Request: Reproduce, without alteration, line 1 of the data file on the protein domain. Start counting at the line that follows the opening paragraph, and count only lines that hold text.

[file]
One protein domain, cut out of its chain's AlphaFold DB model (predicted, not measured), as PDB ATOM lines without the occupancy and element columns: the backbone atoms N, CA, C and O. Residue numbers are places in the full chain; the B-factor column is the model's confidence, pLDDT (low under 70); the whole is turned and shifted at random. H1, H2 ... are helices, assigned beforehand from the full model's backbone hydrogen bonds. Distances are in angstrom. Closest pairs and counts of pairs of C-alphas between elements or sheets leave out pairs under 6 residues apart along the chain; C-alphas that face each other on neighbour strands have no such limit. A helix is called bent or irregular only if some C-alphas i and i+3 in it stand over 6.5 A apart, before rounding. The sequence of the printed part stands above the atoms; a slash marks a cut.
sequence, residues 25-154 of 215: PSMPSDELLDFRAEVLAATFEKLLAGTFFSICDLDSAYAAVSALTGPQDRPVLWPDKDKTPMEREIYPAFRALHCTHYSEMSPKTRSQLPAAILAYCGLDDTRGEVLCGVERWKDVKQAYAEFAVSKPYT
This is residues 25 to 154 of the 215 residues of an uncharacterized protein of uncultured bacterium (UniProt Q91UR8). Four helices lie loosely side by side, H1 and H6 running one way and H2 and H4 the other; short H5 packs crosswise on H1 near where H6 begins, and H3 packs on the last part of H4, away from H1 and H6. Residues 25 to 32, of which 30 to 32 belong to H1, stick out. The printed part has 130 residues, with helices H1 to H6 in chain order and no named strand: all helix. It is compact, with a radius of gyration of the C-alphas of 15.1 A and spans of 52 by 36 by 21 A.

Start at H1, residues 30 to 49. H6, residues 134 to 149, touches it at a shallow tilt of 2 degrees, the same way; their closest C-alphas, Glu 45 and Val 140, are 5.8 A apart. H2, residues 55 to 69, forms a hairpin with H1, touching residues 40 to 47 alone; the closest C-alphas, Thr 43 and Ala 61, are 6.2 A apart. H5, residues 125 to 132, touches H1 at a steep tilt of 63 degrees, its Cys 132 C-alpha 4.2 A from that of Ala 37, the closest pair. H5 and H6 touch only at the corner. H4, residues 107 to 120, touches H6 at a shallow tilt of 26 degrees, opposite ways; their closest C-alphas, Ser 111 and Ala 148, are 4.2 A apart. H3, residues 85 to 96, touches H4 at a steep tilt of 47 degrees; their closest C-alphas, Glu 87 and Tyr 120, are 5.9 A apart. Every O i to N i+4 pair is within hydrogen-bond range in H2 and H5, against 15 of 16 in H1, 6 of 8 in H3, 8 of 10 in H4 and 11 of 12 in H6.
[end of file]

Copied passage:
sequence, residues 25-154 of 215: PSMPSDELLDFRAEVLAATFEKLLAGTFFSICDLDSAYAAVSALTGPQDRPVLWPDKDKTPMEREIYPAFRALHCTHYSEMSPKTRSQLPAAILAYCGLDDTRGEVLCGVERWKDVKQAYAEFAVSKPYT